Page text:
\"When told of the ALA\'s stand on the controversy, Grant responded, \"Their position is simply Orwellian. In the name of intellectual freedom, they man the barricades anytime someone suggests the removal of child pornography from a library, but if anything conflicts with their political agenda, then censorship imposed by the library hierarchy is completely acceptable. They\'re encouraging libraries to set up their own Politburo to test books for political correctness.\"
Another google find is Librarians and Gifted Readers by Debbie Abilock.
\"Gifted readers comprise a unique population whose advocates should be librarians. Influenced to some extent by both biology and culture, gifted readers display a complex understanding of written language, knowledge of one or more subjects, and masterful control of a number of skills that allow them to navigate effectively through various texts. While gifted readers always show linguistic intelligence, other intelligences are invoked in response to the demands of particular texts. The cognitive characteristics associated with gifted children interact with specific aptitudes, intelligences, and strategies to create a \"final, integrated performance,\" much like that of a gifted violinist, that can bestow life-long pleasure and rewards to both the performer and our society.\"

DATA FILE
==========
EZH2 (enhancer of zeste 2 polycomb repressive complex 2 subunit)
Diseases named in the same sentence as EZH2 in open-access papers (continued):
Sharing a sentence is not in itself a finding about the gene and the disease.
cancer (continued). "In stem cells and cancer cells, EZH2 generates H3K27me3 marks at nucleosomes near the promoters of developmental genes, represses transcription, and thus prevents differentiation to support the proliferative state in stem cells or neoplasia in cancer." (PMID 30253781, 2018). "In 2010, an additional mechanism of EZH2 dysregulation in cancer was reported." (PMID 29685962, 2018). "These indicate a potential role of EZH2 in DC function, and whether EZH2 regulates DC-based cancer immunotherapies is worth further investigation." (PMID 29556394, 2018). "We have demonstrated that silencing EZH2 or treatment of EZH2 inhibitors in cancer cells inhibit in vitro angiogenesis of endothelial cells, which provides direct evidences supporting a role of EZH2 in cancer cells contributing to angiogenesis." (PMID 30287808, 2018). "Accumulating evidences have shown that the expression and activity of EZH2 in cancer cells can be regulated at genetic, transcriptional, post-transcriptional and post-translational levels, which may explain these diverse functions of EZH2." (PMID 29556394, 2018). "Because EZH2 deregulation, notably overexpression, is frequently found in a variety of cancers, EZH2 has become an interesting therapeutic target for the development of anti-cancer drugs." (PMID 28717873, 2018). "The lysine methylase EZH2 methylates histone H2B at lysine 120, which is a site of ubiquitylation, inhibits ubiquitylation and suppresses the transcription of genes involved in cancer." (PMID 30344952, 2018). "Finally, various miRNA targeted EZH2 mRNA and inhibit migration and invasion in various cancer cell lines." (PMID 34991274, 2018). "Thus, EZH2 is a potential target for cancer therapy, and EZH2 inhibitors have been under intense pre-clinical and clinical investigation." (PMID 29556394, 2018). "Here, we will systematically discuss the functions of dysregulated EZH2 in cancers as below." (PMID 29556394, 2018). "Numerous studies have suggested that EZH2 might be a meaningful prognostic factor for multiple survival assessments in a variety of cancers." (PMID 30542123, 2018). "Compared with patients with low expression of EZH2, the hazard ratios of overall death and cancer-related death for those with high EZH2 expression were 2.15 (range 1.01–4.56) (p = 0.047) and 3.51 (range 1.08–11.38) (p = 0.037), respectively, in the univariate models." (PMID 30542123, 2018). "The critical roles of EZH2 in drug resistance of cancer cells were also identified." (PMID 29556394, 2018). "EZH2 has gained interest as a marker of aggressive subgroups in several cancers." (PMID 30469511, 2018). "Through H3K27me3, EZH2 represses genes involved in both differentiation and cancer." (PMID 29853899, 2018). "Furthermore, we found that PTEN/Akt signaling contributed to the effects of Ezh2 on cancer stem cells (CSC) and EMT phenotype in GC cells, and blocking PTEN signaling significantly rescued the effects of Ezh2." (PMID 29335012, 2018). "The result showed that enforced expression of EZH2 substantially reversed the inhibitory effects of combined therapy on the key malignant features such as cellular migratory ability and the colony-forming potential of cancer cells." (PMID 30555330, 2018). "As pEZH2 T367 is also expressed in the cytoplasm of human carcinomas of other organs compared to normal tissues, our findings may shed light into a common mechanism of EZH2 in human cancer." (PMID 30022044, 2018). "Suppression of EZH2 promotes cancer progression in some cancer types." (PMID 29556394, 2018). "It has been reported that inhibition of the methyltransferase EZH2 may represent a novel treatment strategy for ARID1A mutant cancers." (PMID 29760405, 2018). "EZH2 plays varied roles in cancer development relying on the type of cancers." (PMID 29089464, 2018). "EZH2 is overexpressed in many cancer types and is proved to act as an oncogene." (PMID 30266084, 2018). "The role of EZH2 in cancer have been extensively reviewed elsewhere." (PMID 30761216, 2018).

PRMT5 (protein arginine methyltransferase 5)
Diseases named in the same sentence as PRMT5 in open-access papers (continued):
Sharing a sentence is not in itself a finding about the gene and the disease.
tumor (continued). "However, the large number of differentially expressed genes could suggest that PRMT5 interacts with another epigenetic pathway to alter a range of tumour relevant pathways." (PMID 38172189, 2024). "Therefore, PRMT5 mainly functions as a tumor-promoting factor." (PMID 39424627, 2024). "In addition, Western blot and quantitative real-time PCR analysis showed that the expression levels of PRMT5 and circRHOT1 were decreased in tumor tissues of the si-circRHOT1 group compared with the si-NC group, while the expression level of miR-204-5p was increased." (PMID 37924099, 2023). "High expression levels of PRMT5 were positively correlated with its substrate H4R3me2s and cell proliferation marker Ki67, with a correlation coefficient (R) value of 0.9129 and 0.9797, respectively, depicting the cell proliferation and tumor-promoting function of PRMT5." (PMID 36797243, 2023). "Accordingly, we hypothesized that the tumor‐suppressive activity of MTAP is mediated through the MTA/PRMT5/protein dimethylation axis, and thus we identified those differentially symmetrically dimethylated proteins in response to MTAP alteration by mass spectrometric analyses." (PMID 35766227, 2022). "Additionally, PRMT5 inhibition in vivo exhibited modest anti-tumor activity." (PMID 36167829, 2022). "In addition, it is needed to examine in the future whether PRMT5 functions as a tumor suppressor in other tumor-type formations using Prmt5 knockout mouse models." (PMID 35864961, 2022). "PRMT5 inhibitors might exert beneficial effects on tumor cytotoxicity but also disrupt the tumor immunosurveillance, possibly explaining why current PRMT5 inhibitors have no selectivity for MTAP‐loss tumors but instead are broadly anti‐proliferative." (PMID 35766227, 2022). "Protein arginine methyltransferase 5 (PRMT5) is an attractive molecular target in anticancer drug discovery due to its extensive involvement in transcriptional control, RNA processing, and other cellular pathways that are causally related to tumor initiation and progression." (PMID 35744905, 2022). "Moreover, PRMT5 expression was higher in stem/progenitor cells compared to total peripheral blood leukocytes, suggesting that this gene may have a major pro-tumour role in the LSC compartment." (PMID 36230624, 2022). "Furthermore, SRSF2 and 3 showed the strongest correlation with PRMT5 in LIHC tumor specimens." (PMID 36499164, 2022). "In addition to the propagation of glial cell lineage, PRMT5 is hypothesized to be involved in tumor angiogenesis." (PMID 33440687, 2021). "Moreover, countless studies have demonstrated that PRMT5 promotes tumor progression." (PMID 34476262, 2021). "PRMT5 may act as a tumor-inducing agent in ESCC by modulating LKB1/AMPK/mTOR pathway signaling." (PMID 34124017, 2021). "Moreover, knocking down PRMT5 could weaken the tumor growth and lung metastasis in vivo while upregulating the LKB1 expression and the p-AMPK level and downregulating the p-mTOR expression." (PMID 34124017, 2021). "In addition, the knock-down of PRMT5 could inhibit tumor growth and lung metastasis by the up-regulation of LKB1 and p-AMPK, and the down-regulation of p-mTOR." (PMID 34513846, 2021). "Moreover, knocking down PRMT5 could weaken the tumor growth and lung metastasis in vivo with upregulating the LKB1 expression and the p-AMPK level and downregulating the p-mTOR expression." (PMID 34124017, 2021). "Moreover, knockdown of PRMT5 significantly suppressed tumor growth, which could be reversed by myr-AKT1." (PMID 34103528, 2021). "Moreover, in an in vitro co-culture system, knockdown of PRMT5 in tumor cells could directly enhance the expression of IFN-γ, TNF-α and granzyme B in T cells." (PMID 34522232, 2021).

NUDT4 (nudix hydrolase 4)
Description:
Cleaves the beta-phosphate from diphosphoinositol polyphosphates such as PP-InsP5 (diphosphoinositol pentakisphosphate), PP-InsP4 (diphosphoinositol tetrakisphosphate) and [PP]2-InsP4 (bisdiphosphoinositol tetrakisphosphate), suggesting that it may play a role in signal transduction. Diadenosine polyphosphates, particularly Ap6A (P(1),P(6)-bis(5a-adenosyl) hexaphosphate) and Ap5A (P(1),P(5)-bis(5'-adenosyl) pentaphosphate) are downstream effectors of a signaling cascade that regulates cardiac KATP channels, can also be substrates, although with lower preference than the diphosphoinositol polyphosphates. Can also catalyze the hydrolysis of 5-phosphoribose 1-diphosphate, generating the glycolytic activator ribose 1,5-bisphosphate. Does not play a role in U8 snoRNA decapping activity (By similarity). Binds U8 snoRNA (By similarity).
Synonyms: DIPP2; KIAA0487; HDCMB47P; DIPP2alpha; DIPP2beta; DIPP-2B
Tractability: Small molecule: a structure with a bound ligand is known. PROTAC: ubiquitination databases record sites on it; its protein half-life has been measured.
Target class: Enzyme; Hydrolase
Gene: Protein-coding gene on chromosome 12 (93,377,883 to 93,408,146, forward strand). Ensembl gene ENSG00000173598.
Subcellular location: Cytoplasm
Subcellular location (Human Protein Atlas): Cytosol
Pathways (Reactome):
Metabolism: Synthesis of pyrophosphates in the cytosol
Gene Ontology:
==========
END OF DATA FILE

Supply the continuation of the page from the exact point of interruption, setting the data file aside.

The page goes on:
I was Googling this morning, looking for Librarian Gifts and I stumbled upon Librarians as Enemies of Books by Randolph G. Adams. It\'s an old \"Library Quarterly\" article on a number of issues in librarianship. It\'s worth the read just for the style of writing.
\"There is no need to view with alarm the evolution of the modern librarian.\"
New on the SRRT International Responsibilities Task Force web site, a Resolution on the Draft ALA International Relations Agenda from the 2000 annual conference. ALA released its proposed international relations agenda, and SRRT members, being the conscience of ALA (and I don\'t mean that ironically), responded with a very thoughtful resolution which said the things that needed to be said. Will the right people listen? I hope so.